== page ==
Posted on 30 November 2011
Government and civil society representatives from the six countries of the Greater Mekong Subregion (GMS) are meeting in Hanoi this week (Dec 1 – 2) to discuss ways to realize their vision for a more prosperous and equitable region through a green economy.
Hanoi, Vietnam – Government and civil society representatives from the six countries of the Greater Mekong Subregion (GMS) are meeting in Hanoi this week (Dec 1 – 2) to discuss ways to realize their vision for a more prosperous and equitable region through a green economy.
The workshop convened by the Institute of Strategy and Policy on Natural Resources and Environment (ISPONRE) under Vietnam’s Ministry of Natural Resources and Environment, with support from the Asian Development Bank (ADB), British Government, United Nations Environment Programme (UNEP), WWF and the Ministry of Foreign Affairs of Denmark, Danida - will focus on the role of natural capital in the subregion’s transition to a green economy.
“Investing in the Greater Mekong’s ecological infrastructure has the potential to offer an excellent rate of return, “ said Dr. Geoffrey Blate, WWF Greater Mekong’s Senior Advisor on Landscape Conservation. “By investing in biodiversity conservation and the maintenance of natural capital, the Greater Mekong Subregion can expand options for economic growth, protect society from natural hazards and ensure long-term sustainability in the face of global environmental change including climate change.”
The Greater Mekong is one of the most biologically diverse regions on the planet. Few places on earth demonstrate in such dramatic terms the fundamental links between human and ecosystem wellbeing. Around 80 per cent of the population depends on the productive capacity of healthy natural systems to sustain key ecosystem services such as clean water, food, and fibre.
Countries across the Greater Mekong are increasingly recognising the need to restructure their economies to reflect the true role natural capital plays in underpinning their economies and the well-being of close to 400 million people.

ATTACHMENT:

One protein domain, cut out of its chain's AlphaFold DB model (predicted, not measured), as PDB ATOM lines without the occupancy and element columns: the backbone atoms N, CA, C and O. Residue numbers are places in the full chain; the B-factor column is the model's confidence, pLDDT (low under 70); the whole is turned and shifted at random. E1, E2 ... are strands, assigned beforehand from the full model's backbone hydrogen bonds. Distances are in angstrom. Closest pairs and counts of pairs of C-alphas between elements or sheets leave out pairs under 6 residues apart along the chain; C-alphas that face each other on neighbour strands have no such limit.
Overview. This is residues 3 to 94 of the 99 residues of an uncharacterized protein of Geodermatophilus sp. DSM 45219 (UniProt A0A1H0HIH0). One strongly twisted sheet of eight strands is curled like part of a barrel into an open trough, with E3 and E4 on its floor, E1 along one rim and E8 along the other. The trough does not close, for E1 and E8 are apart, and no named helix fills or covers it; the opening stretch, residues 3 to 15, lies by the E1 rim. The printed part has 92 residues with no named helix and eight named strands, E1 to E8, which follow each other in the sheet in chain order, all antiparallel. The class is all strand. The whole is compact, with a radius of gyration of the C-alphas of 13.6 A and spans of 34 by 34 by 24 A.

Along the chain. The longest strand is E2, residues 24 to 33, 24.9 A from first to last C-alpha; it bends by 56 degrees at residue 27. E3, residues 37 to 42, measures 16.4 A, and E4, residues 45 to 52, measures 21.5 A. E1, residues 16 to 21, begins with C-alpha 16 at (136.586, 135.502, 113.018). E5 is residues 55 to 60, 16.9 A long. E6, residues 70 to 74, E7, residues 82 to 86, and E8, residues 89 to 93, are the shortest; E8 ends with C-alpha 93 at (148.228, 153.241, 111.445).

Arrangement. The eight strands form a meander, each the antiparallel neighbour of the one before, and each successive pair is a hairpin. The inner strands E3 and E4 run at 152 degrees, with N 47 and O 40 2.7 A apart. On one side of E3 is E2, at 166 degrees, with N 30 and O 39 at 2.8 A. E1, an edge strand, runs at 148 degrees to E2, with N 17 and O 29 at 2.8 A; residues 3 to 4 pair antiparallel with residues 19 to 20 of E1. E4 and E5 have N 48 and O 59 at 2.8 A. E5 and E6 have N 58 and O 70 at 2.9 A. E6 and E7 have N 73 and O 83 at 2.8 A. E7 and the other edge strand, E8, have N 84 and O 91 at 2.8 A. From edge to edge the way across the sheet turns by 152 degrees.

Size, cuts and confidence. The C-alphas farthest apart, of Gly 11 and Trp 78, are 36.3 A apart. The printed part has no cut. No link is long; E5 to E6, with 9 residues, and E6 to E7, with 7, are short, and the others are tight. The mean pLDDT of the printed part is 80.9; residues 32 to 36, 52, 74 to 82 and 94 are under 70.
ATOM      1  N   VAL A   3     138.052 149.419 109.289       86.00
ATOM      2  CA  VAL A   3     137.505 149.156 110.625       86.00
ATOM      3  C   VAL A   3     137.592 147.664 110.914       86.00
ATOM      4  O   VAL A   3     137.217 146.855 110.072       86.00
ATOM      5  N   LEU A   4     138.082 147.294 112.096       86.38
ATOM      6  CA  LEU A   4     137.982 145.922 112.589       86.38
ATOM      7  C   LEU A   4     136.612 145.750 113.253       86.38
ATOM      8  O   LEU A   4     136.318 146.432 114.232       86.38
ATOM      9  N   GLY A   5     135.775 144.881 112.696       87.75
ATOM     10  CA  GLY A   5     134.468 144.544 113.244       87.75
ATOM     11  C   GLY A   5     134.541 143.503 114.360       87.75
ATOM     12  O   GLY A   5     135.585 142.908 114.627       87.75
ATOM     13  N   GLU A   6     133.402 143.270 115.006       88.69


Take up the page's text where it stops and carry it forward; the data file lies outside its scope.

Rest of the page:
“We take much of the components and processes that our ecosystems provide for granted in terms of what they contribute to the wellbeing of people, society and the economy,” said Dr. Nguyen Van Tai, Director General of ISPONRE. “Most people know how much their house is worth, or their car, or their job. But the value of the services provided by the region's ecosystems is something that we're still working on. With new tools and approaches, we are working on embedding these values into national accounting systems.”
The GMS Environment Ministers recognized at their meeting in July this year that the economic development aspirations of the subregion will require improved and more efficient management of their ecological infrastructure for meeting the current and emerging demand for food, water and energy that will underpin future economic growth and prosperity in the GMS.
The Ministers also noted that maintaining productivity of the inter-connected ecological systems that span the GMS also will provide resilience to the increasingly evident impacts of climate change.
“This movement towards a green economy places the Greater Mekong’s biodiversity centre stage and this transition is the greatest challenge of the decade ahead” added Dr. Blate
The workshop will examine models and opportunities for collaboration that can leverage support and stimulate sustainable investments in the subregion, and identify targeted actions to replicate and scale up best practices, and adjust policies and regulations across the subregion.
With an eye toward Rio +20, the United Nations conference on sustainable development in Brazil, the workshop attendees also hope to come away with a proposed ‘Roadmap to Rio’ that will present a comprehensive Green Growth / Green Economy vision for the GMS at the UN conference next June.